This book made me ache with nostalgia, not for the setting (I wasn't even born yet) but at the memory of losing certain parts of yourself that happens with growing up, or how learning one thing about a person can change the way you view her forever. Tell the Wolves I'm Home is a stunning read, and if you can deal with the aches, you'll find yourself seeing the beauty through the pain, just like sunshine after the rain. 5 out of 5 stars.

Tell the Wolves I'm Home: A Novel

Tell the Wolves I'm Home: A Novel - Carol Rifka Brunt For some reason it has been increasingly difficult for me to find books where the main relationship for the teenage female protagonist is not a goddamn all-consuming romance. Not that I'm saying that romance is bad, because it can be wonderful, but I was just getting sick of that type of book, especially after hearing old classmates exasperating about their publishers forcing them to shoehorn it in their manuscripts (like what happened with The Hunger Games trilogy). Thankfully, Tell the Wolves I'm Home fell into my lap.

Tell the Wolves I'm Home tells the story of fourteen year old June Elbus, a girl who just wants to wear her boots in the woods and pretend she is in the middle ages, and how her life is altered once her favorite person, her Uncle Finn, succumbs from AIDS in 1987. After Finn dies June meets Toby, her uncle's boyfriend of nearly ten years that she never knew he had, and tries to keep their growing friendship clandestine from her family. Carol Rifka Brunt brilliantly tackles the complexities of the relationships June has with the people in her life, how they can change in equally wonderful and terrible ways. For me, the stand out relationship examined is the one between June and her big sister Greta, who is hurting just as much as June, but for different reasons. It is a testament to Brunt that she never shied away from letting Greta be just as complicated as June, instead of just staying the flat "Mean Big Sister" trope, which as the older sister in my own family I deeply appreciate.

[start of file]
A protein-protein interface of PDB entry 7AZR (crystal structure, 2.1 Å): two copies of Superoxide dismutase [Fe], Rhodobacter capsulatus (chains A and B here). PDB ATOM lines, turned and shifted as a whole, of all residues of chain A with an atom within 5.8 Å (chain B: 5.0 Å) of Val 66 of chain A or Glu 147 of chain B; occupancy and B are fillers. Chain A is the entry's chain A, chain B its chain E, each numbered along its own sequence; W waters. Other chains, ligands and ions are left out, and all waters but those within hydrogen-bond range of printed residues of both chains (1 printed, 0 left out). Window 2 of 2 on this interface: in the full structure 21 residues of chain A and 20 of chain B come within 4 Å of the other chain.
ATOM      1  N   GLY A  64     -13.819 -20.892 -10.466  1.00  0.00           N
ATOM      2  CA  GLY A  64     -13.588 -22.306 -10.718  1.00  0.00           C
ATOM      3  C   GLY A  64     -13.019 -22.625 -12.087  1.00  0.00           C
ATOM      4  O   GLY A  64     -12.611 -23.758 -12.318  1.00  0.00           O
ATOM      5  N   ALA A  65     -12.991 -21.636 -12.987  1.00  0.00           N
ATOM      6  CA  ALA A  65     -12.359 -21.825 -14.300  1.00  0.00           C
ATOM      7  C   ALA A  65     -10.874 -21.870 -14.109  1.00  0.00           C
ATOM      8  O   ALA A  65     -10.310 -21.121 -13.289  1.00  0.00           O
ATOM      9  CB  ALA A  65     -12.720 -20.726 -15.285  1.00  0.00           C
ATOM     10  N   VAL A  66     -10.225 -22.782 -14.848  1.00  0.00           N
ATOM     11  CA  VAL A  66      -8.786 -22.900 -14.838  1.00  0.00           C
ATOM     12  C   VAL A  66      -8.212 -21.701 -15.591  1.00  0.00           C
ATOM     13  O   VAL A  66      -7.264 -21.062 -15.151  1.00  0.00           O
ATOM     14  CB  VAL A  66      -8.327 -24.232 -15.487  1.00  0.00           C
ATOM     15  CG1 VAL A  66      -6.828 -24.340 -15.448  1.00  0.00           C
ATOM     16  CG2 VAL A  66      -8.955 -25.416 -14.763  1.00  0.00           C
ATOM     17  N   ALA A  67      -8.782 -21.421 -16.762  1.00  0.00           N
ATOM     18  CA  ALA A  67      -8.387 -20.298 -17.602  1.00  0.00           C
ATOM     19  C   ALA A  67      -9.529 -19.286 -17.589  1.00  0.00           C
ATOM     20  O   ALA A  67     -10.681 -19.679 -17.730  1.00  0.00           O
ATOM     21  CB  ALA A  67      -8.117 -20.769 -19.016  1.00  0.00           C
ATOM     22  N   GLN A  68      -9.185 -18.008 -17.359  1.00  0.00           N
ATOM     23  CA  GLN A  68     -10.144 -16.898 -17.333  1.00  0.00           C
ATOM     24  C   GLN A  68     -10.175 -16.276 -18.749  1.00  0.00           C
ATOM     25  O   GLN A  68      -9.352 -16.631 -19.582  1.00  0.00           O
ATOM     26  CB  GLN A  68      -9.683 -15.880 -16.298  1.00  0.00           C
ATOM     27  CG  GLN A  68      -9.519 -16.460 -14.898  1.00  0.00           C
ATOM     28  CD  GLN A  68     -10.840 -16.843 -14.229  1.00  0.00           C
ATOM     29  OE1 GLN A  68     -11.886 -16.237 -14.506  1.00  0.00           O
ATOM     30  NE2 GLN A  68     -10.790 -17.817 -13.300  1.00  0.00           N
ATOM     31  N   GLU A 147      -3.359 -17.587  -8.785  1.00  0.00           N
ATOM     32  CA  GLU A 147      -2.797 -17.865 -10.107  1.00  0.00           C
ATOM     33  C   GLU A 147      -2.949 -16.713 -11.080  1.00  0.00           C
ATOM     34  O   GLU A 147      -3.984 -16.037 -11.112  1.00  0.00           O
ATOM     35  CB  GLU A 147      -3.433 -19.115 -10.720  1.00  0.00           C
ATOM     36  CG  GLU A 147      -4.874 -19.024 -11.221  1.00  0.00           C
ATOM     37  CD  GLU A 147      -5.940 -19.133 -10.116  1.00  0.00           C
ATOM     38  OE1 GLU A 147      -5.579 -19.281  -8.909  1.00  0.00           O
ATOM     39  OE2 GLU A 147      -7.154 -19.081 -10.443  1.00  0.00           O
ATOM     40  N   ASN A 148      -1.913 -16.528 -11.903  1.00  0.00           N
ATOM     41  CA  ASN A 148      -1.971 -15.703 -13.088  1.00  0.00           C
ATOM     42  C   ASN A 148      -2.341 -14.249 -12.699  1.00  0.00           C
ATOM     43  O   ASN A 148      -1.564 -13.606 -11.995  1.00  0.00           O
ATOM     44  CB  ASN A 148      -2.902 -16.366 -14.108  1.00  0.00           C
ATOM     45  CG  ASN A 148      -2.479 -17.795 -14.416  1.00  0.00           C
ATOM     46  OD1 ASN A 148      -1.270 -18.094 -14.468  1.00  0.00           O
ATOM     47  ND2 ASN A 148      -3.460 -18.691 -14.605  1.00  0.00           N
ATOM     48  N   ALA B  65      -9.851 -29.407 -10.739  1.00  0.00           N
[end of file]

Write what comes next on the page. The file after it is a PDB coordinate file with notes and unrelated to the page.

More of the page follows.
This book made me ache with nostalgia, not for the setting (I wasn't even born yet) but at the memory of losing certain parts of yourself that happens with growing up, or how learning one thing about a person can change the way you view her forever. Tell the Wolves I'm Home is a stunning read, and if you can deal with the aches, you'll find yourself seeing the beauty through the pain, just like sunshine after the rain. 5 out of 5 stars.

Ms.Marvel Issue #2 by G. Willow Wilson

Ms Marvel #2 ANMN 2014 *Marvel Comics* - Marvel Comics

Absolutely fantastic writing and artwork, just as expected after a phenomenal first issue. Once again Wilson tackles multiple themes such as being a child of immigrants, growing up Muslim in a community with little understanding of Islam, and western beauty ideals by weaving them together forming Kamala's own tapestry of her identity. As if these weren't enough threads, Kamala finds herself with a new thread of emerged shape-shifting superpowers, which definitely aren't as fun or liberating as she imagined, and before she is finished processing this she has to decide if she should save the ignorant Zoe or let her drown. It is this decision which tells us readers exactly what kind of person Kamala is, even if she herself hasn't quite figured it out yet. 5 out of 5 stars.

Currently reading

The Witch of Blackbird Pond
Elizabeth George Speare
The Metamorphoses
Ovid, Robert Squillace, Frank Justus Miller